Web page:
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Another way to preserve stem cells

26/02/2016

The developments behind stem cells and the general field of regenerative medicine are progressing so quickly that it can be difficult to keep up with everything new that is going on. With so many ways to locate, extract and make use of these incredibly viable little cells, it is therefore important to make sure they can be preserved for the moment they are needed.

In a similar way to how it is possible to generate large amounts of energy from, say, a solar-powered plant, the storage becomes the key issue, as if there is nowhere to store this valuable supply, it is wasted and the whole process ends up being not as useful as it can be. Thankfully, scientists are moving ahead with this side of the field as well, as they find more ways to keep stem cells safe.

One of the latest techniques is to use a substance called a hydrogel, which is claimed to be able to put a stem cell to sleep for up to two weeks.

What is the relevance of this, you may ask? Stem cells are pluripotent – that is, they can differentiate into any cell in the body, which is why they have so many uses and the reason they are so highly valued.

The problem comes with trying to prevent these stem cells from differentiating into something before the time comes to utilise them. If you have some stem cells prepared for a specific operation, but delays in proceedings mean that these pluripotent cells have already developed to fit a certain cell type, the whole thing can be set back entirely.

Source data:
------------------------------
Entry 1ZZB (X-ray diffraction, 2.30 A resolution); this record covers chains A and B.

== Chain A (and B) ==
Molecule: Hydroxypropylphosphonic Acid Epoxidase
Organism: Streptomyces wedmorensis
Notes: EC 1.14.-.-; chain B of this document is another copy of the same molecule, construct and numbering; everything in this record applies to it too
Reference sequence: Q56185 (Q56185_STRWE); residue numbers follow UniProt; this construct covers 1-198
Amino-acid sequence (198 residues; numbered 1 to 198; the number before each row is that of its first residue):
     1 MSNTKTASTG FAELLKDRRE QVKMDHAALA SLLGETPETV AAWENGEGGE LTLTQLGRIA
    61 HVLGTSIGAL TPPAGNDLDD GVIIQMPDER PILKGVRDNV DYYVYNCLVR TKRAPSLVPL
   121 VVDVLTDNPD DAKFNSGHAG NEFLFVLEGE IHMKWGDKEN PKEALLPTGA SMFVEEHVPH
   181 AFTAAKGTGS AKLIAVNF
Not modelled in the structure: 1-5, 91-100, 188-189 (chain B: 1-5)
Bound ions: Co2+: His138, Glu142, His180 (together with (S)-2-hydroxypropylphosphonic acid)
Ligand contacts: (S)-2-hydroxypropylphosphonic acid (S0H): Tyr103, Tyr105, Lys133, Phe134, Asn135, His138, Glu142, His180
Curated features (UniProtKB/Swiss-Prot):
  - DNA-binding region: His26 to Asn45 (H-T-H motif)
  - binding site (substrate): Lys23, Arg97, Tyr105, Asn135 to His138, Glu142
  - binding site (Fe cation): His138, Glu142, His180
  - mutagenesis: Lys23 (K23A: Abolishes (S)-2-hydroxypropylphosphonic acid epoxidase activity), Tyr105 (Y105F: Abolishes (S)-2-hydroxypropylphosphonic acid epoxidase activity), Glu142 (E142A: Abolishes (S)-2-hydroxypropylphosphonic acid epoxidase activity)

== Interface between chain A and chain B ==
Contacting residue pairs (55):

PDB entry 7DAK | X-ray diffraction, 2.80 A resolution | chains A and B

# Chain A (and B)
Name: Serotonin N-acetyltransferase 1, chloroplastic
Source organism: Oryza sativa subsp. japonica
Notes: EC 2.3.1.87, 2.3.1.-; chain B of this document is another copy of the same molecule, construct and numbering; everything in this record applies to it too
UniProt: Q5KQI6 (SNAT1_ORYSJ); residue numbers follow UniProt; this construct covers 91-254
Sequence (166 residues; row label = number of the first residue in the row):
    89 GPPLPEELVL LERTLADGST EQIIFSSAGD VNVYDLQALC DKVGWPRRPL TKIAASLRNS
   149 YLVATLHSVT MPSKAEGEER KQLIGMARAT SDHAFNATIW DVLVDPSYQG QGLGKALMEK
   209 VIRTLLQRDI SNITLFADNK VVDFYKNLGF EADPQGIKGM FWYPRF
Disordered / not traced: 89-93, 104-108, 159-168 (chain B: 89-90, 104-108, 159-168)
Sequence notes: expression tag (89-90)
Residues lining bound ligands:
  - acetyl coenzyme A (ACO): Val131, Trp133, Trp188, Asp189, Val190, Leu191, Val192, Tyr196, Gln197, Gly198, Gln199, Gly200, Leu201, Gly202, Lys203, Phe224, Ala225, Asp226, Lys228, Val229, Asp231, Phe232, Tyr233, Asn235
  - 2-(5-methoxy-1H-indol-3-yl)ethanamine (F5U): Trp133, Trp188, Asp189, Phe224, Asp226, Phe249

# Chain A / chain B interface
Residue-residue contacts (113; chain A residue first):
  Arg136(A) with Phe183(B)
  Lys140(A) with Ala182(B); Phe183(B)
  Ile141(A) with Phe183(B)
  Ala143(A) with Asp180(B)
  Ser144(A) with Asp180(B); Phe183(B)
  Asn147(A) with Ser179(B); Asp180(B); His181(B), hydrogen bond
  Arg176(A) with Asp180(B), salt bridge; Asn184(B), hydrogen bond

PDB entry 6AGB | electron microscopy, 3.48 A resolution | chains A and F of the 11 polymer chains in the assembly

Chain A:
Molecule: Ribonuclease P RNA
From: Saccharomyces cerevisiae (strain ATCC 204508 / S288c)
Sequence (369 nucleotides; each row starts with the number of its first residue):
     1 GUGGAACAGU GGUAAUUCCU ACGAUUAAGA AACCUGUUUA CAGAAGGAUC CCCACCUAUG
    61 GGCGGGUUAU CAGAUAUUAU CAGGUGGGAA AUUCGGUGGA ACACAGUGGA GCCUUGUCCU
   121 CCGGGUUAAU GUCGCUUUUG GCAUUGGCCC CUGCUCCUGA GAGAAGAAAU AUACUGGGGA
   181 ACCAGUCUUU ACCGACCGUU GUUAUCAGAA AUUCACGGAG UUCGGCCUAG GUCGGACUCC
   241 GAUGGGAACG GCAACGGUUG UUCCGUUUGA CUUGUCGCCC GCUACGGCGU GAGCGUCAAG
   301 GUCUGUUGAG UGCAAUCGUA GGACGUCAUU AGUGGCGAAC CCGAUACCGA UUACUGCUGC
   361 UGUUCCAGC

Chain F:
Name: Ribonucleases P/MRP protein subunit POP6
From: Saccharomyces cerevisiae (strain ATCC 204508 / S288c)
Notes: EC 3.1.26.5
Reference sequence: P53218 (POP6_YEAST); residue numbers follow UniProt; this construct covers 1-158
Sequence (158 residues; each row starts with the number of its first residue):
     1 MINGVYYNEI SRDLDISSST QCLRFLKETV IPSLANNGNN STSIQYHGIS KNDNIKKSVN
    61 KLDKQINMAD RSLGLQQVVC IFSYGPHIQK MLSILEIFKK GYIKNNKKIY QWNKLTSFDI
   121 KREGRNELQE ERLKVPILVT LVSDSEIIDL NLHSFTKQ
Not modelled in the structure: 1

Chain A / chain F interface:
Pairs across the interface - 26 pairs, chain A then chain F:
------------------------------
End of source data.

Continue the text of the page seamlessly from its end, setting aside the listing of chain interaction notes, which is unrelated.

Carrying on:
It is now possible to treat these stem cells with a method called a diapause, which is a natural occurrence in cell growth as the development is suspended. Certain animals, such as kangaroos, will have this happen to them as part of the natural life cycle, as well as being dependent on environmental conditions. In nature, it would allow the mother to delay the birth until the child has a more favourable chance of survival.

Hydrogels follow this pattern in nature, as scientists have noticed that when an embryo undergoes a diapause period it will end up covered in mucus, which acts as a soft protective layer. The gels are synthesised to mimic this natural mucus and cover the stem cells in a way that will make them go dormant, or go to sleep. It is hoped that further development will show that by creating the right environment, the gestation period can be effectively chosen, which will allow stem cells to be available when needed most.

Several companies working in this field, such as market leaders BioEden, specialise in preserving extracted stem cells so that they can remain in a safe and unspoilt position until they are required for use whenever the time arises. If you would like to know more about stem cell preservation or the general process, feel free to get in touch for more advice.